The introduction of air conditioning to Baltimore movie theaters in the 1920s not only kept customers cool but also allowed many first-run houses that formerly closed during summer to remain open.

Earlier attempts at keeping moviegoers comfortable involved whirring electric fans or blowers that sent chilled air, which had passed over huge chunks of ice, through vents into theaters.

The Stanley Theater installed a mechanical air conditioning system in 1929, and two years later, the New Theater reopened in May, reported The Baltimore Sun, after installing a “refrigerating plant” that cost owner Morris Mechanic $50,000.

By the mid-1930s, air conditioning was common in the big downtown houses like the Hippodrome, Century and Valencia theaters.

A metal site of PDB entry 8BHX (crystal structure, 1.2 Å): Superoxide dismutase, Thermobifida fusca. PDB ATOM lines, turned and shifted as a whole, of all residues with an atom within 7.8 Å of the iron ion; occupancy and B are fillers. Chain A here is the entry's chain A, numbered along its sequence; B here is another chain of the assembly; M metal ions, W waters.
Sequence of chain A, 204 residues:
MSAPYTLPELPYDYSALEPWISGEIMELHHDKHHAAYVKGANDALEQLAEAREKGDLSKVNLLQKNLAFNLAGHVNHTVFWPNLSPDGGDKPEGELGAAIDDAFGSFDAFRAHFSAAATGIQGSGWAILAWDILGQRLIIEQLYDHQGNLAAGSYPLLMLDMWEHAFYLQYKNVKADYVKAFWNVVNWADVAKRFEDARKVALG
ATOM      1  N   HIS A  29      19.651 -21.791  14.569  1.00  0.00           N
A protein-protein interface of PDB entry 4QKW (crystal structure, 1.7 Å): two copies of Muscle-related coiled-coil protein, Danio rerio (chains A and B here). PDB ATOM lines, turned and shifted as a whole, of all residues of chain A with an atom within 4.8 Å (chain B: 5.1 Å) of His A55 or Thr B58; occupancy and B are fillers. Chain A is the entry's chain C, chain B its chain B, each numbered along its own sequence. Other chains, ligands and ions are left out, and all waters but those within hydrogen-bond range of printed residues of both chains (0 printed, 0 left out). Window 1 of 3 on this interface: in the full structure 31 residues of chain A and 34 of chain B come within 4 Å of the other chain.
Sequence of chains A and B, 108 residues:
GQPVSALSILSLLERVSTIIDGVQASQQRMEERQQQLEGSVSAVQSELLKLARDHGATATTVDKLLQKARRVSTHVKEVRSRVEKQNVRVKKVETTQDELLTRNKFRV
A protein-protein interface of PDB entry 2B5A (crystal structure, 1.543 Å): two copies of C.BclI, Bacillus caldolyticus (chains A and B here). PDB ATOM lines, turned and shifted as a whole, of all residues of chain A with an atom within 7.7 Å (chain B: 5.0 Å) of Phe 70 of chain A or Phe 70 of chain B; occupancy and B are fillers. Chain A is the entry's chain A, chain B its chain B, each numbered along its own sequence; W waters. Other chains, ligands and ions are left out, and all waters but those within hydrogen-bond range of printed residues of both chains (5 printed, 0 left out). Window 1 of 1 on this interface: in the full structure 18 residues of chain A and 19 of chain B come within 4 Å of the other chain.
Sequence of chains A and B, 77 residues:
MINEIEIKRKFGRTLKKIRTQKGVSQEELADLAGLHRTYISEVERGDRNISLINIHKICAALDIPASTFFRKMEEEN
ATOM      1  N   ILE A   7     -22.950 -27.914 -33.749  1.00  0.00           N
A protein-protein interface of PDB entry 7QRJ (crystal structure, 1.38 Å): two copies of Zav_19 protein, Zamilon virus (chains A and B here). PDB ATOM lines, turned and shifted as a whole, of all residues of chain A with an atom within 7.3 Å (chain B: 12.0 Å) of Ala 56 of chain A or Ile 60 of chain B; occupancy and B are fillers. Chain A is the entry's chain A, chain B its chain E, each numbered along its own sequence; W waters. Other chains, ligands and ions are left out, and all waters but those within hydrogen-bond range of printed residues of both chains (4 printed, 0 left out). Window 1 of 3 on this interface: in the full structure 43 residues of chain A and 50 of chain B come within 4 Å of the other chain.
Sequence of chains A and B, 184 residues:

Offering several hours of respite from the heat and humidity, theater owners draped movie marquees with signs decorated with dripping icicles, Eskimos or penguins, and in letters several feet high beckoned customers with such slogans as “20 DEGREES COOLER INSIDE,”  “AIR-CONDITIONED COMFORT,” or “IT’S COOL INSIDE.”

In addition to legitimate moviegoers, police officers who walked beats apparently would dip into an air-conditioned movie theater to seek a respite from the heat.

The Sun reported in 1936 that General Gaither, commissioner of Baltimore police, had summoned captains to his office and instructed them to warn their subordinates that “all police who are laggards in performance of their duty will be dropped from the force.”

Gaither said he would not tolerate “loose policing” and said he would not retain men on the force “who spent too much of their time in air-conditioned motion picture houses.”